Billboards to attract business to CBD
Central Christchurch could soon be lit up like New York City's Times Square.
Christchurch City councillors yesterday talked about ideas to encourage businesses to build in the central city.
Councillor Jamie Gough told the District Plan review workshop the council should consider allowing businesses that built within the four avenues to place a billboard, or multimedia billboard, to the side of their buildings.
He said it was worth exploring ideas that could help businesses thrive that would not cost the council money.
Many businesses were choosing to develop outside of the city because it was cheaper and worked for them.
"The ability to incorporate outdoor advertising, such as billboards or multimedia advertising, into a central city development ‘as of right' opens up an added and attractive revenue stream which, at the same time, adds to a sense of urban buzz and vibrancy that probably wouldn't have been appropriate in the suburbs."
Gough said businesses were motivated by the "bottom line", and while cutting the cost of construction would be a great way of promoting development, it was not something the council controlled.
He said ideas, like the billboards, could help offset costs to even the balance between "cheaper outskirt" developments and the more "financially challenging" central city redevelop-ments.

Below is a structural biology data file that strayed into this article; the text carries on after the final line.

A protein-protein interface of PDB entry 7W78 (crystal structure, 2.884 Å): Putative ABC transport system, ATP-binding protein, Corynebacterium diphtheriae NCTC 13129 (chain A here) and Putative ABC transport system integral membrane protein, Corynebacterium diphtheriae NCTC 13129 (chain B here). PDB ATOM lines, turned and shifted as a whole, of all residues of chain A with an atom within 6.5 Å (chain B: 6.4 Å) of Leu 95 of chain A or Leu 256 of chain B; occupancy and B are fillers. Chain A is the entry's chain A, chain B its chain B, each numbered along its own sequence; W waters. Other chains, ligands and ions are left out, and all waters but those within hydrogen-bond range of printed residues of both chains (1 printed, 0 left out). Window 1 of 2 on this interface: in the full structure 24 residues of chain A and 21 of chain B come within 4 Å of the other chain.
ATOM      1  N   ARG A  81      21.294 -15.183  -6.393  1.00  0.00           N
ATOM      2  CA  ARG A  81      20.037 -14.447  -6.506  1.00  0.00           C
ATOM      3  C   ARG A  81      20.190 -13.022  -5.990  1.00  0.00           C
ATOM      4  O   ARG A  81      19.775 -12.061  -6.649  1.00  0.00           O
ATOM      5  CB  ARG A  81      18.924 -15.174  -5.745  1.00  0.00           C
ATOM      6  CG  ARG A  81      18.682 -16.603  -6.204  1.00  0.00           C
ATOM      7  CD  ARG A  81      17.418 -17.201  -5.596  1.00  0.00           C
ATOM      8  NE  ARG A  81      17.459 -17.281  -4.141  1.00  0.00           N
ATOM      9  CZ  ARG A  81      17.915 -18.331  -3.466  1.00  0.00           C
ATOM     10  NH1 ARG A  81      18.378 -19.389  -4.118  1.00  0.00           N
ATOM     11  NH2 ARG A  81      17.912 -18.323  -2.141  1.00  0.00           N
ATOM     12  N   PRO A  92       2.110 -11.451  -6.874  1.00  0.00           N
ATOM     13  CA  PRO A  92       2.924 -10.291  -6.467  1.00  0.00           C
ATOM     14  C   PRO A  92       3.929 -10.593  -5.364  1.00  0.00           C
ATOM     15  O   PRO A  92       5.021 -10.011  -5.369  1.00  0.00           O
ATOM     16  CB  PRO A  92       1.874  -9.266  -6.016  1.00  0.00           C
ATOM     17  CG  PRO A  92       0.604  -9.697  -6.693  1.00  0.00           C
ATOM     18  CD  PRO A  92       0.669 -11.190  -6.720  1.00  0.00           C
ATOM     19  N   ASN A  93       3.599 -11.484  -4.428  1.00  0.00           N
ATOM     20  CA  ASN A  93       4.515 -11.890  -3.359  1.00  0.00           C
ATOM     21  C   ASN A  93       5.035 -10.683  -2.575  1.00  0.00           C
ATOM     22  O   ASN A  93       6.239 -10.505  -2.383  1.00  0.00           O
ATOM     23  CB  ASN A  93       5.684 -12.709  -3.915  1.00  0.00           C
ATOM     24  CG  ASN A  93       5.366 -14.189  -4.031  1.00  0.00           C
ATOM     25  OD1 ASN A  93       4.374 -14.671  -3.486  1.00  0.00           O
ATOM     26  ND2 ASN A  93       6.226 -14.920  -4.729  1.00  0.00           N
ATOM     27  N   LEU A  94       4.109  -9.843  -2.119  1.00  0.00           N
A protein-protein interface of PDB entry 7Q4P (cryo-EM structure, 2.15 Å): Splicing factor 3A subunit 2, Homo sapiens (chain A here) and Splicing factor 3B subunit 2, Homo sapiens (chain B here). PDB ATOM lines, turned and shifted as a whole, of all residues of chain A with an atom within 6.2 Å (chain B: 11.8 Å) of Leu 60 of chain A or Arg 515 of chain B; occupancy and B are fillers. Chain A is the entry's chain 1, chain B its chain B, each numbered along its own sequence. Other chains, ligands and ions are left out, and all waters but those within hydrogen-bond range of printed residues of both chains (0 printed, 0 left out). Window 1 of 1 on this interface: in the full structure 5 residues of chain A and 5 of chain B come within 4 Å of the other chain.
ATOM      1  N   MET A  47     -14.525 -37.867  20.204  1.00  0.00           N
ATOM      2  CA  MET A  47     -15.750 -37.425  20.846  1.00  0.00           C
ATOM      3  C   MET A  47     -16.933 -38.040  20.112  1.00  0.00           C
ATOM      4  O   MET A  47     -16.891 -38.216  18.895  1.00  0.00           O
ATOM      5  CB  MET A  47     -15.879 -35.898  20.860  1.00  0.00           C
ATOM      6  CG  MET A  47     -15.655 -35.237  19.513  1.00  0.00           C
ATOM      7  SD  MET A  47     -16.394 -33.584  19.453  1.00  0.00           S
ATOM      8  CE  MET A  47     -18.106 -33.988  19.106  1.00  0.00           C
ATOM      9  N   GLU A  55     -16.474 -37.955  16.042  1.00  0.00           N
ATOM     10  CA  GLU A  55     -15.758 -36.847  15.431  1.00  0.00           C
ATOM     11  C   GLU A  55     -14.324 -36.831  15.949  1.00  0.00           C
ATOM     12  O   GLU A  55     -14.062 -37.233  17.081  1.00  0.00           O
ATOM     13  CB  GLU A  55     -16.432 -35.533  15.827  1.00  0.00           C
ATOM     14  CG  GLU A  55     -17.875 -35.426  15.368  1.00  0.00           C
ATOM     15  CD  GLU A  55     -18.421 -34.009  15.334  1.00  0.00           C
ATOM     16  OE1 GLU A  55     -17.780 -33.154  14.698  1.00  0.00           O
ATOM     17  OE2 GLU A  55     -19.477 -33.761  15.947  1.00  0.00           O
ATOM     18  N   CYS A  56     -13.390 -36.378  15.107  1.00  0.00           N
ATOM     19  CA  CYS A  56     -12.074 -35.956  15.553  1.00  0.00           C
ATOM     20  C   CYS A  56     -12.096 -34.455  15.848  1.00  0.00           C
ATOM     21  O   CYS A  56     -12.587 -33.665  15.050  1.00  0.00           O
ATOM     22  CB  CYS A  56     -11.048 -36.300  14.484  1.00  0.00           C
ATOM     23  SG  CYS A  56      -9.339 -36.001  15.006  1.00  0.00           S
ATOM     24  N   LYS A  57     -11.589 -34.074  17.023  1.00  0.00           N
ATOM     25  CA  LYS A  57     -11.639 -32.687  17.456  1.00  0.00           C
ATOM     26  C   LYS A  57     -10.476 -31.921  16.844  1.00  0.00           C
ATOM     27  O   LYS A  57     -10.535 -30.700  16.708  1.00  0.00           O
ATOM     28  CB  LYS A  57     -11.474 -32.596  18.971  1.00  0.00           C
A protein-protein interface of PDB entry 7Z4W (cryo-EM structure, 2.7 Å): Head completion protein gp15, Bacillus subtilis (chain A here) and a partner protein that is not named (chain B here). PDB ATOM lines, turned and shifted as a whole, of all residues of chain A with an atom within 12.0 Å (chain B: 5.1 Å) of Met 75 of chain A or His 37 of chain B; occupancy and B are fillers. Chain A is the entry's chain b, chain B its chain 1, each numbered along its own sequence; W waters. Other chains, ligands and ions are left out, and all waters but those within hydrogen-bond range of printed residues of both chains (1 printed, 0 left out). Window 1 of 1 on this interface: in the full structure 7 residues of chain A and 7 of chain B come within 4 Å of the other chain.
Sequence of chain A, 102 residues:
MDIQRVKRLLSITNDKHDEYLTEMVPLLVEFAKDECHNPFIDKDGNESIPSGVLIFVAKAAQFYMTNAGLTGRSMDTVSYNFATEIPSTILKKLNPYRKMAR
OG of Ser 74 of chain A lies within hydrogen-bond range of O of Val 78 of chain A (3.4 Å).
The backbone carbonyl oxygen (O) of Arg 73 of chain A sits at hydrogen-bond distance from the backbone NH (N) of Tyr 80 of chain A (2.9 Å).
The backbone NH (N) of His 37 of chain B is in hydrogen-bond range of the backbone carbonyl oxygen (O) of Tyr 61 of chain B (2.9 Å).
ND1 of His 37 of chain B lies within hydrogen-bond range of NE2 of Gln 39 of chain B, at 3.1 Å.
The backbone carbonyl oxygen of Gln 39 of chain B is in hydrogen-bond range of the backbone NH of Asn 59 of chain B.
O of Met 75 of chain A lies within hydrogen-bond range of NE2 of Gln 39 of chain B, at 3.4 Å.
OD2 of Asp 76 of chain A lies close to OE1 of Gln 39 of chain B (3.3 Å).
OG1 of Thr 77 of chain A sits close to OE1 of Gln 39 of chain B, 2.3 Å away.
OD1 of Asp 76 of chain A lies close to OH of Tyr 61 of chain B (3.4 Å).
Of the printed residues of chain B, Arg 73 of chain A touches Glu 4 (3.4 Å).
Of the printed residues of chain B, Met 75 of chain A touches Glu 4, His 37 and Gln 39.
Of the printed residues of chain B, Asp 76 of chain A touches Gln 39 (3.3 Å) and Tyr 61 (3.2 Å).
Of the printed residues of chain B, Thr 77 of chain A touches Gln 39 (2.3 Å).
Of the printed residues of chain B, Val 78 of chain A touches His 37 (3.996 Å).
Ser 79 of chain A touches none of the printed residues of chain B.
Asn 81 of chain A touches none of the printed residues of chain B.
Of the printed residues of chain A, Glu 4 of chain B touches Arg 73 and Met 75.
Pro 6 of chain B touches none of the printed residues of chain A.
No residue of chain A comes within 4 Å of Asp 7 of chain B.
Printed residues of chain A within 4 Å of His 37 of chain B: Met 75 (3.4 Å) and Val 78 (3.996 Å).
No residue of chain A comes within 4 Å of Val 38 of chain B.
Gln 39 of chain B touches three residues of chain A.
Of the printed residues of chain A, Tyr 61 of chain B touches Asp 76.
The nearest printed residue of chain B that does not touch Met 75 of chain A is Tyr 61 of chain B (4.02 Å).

"It's more a case of enabling more things that could be done instead of simply adding to a list of things that you can't do."
Mayor Lianne Dalziel said signs had been vital post-earthquake for businesses in suburban areas, and this could be a mechanism for providing incentives for businesses to build, relocate or rebuild in the city's centre.
The council had to make recommendations to the Government if it wanted to include "non-financial incentives" as part of the Land Use Recovery Plan and the Canterbury Earthquake Recovery Authority's Christchurch Central Recovery Plan.
She said the council had been criticised as preferring development in the CBD over suburbia, but this was not true.
The council has previously come under fire as under the city's draft district plan review rules would ban new office, retail and hospitality buildings in light industrial (business 4) zones essentially trying to stop the haemorrhage of business from the central city by clamping down on commercial growth in the suburbs.
This would halt construction in most parts of Addington, Lincoln Rd, Blenheim Rd and much of Moorhouse Ave, where new buildings have sprung up since the earthquakes.
It would also affect many suburbs and land near the airport.
Gough said he would prefer to offer incentives to developers, rather than wielding "big sticks" to stifle urban sprawl.